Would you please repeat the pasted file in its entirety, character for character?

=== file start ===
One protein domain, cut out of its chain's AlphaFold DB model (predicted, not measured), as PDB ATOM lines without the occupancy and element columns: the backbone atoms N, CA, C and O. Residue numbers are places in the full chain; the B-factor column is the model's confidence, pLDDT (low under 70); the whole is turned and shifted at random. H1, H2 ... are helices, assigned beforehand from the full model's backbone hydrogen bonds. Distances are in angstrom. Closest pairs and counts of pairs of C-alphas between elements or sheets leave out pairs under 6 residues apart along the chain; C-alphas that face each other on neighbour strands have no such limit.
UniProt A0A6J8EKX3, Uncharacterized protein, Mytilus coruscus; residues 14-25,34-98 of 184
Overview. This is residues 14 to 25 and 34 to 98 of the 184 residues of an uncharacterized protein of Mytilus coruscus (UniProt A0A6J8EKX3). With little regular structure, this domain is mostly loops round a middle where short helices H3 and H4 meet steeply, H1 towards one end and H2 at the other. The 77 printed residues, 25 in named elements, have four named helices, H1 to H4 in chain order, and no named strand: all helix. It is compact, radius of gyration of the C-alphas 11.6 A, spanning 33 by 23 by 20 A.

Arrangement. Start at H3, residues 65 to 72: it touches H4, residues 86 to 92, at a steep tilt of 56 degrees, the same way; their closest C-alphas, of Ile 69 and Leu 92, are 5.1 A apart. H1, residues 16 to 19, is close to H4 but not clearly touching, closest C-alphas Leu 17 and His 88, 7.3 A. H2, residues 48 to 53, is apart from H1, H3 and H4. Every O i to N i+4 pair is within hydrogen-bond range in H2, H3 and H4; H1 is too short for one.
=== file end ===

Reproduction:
One protein domain, cut out of its chain's AlphaFold DB model (predicted, not measured), as PDB ATOM lines without the occupancy and element columns: the backbone atoms N, CA, C and O. Residue numbers are places in the full chain; the B-factor column is the model's confidence, pLDDT (low under 70); the whole is turned and shifted at random. H1, H2 ... are helices, assigned beforehand from the full model's backbone hydrogen bonds. Distances are in angstrom. Closest pairs and counts of pairs of C-alphas between elements or sheets leave out pairs under 6 residues apart along the chain; C-alphas that face each other on neighbour strands have no such limit.
UniProt A0A6J8EKX3, Uncharacterized protein, Mytilus coruscus; residues 14-25,34-98 of 184
Overview. This is residues 14 to 25 and 34 to 98 of the 184 residues of an uncharacterized protein of Mytilus coruscus (UniProt A0A6J8EKX3). With little regular structure, this domain is mostly loops round a middle where short helices H3 and H4 meet steeply, H1 towards one end and H2 at the other. The 77 printed residues, 25 in named elements, have four named helices, H1 to H4 in chain order, and no named strand: all helix. It is compact, radius of gyration of the C-alphas 11.6 A, spanning 33 by 23 by 20 A.

Arrangement. Start at H3, residues 65 to 72: it touches H4, residues 86 to 92, at a steep tilt of 56 degrees, the same way; their closest C-alphas, of Ile 69 and Leu 92, are 5.1 A apart. H1, residues 16 to 19, is close to H4 but not clearly touching, closest C-alphas Leu 17 and His 88, 7.3 A. H2, residues 48 to 53, is apart from H1, H3 and H4. Every O i to N i+4 pair is within hydrogen-bond range in H2, H3 and H4; H1 is too short for one.